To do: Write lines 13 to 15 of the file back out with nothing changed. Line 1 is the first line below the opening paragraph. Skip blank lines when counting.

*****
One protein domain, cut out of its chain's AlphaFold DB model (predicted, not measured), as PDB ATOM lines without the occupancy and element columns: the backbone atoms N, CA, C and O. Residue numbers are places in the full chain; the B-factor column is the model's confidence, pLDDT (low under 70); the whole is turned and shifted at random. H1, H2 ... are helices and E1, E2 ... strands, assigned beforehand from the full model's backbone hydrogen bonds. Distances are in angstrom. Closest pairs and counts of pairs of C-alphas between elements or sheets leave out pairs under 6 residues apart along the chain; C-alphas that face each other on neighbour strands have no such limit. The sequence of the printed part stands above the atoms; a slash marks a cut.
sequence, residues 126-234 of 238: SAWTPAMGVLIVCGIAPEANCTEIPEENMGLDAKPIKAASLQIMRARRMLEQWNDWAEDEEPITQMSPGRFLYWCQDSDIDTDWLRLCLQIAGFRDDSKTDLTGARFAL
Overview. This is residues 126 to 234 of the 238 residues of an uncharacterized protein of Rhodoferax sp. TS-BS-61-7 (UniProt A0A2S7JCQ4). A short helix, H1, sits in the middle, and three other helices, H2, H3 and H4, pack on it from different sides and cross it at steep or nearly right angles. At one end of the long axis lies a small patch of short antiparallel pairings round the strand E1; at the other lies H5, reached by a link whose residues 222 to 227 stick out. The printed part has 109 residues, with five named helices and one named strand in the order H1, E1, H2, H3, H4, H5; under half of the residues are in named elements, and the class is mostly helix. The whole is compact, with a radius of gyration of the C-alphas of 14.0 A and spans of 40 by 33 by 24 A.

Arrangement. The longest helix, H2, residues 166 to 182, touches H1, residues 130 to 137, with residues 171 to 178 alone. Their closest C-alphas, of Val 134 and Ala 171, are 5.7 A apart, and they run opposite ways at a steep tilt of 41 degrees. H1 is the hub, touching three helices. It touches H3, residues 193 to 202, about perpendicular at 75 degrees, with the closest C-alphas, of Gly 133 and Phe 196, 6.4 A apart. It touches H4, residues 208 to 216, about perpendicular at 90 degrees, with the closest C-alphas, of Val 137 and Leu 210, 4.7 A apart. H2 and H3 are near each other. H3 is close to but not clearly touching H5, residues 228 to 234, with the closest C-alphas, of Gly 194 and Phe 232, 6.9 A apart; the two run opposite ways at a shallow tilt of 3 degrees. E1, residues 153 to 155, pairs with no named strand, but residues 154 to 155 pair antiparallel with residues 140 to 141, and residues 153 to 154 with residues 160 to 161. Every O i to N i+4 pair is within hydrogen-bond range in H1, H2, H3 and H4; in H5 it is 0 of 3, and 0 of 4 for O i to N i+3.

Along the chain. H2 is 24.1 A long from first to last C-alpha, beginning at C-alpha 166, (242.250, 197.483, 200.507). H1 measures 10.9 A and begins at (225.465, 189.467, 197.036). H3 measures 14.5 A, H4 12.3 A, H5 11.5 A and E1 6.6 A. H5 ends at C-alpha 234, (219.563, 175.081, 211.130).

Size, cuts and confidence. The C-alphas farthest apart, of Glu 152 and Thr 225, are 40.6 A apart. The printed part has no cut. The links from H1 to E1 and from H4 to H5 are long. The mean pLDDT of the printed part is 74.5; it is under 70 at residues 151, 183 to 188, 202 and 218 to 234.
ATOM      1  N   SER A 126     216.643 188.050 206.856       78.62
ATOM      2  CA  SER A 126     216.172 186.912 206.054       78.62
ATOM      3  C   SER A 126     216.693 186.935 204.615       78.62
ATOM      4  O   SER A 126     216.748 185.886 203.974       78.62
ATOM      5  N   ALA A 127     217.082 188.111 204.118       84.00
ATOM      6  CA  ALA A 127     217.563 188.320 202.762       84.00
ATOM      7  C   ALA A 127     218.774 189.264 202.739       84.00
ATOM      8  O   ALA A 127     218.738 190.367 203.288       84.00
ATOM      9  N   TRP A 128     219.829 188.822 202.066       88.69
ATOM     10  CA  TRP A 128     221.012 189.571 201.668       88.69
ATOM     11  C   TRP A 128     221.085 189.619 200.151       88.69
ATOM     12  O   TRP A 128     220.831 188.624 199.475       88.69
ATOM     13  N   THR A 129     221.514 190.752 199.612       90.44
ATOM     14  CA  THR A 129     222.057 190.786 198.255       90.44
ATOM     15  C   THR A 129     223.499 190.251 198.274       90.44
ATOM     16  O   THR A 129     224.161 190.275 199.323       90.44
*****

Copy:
ATOM      8  O   ALA A 127     218.738 190.367 203.288       84.00
ATOM      9  N   TRP A 128     219.829 188.822 202.066       88.69
ATOM     10  CA  TRP A 128     221.012 189.571 201.668       88.69